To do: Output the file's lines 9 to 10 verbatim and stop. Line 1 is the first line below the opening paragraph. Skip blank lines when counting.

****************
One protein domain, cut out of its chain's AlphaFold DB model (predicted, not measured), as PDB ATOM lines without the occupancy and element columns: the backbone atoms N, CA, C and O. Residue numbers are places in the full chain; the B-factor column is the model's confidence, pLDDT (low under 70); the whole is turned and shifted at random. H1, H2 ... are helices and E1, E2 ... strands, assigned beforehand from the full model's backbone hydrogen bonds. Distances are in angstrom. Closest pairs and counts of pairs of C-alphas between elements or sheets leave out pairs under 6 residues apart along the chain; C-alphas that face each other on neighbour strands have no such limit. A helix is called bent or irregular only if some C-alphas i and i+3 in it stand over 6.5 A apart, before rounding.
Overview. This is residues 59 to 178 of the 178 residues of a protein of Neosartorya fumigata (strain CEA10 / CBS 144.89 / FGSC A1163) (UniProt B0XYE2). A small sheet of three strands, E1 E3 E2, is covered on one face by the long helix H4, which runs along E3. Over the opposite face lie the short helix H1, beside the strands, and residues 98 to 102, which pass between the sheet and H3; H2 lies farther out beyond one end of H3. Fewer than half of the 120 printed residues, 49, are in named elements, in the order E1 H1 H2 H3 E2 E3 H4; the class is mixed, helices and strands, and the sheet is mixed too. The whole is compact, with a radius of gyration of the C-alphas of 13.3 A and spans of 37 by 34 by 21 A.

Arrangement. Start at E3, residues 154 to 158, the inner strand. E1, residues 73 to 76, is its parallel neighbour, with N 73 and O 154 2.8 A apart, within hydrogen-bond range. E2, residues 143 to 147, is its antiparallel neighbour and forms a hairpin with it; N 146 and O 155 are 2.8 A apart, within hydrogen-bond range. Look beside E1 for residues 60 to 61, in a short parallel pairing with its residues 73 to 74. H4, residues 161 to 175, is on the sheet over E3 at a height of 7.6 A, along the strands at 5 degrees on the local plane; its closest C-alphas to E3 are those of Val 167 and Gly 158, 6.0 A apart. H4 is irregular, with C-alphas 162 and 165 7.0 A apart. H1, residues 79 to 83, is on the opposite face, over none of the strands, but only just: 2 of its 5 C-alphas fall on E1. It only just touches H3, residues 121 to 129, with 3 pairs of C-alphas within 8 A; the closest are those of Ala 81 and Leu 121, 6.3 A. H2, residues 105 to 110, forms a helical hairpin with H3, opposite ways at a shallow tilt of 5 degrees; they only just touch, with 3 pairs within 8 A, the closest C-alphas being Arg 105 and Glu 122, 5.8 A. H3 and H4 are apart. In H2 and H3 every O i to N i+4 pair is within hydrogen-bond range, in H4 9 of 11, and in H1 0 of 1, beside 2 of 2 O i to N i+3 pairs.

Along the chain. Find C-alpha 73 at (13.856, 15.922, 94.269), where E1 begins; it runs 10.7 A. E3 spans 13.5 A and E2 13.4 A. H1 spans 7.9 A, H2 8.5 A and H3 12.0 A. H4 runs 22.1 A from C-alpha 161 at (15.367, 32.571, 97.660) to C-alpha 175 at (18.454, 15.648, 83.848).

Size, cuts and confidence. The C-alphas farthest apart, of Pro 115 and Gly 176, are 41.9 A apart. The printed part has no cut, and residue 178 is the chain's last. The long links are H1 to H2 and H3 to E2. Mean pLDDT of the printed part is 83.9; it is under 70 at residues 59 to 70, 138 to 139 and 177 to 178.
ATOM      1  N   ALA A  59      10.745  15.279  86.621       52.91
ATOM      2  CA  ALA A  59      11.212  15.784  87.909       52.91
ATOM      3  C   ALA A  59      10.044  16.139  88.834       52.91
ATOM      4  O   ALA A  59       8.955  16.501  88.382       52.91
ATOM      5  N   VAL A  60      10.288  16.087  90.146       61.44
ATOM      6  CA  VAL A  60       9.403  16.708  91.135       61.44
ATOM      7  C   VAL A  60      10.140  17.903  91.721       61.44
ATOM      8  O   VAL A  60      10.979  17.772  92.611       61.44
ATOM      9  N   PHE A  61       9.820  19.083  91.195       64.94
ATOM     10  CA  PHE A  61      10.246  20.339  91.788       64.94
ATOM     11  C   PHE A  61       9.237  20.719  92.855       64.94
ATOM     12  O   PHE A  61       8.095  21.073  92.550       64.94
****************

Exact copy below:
ATOM      5  N   VAL A  60      10.288  16.087  90.146       61.44
ATOM      6  CA  VAL A  60       9.403  16.708  91.135       61.44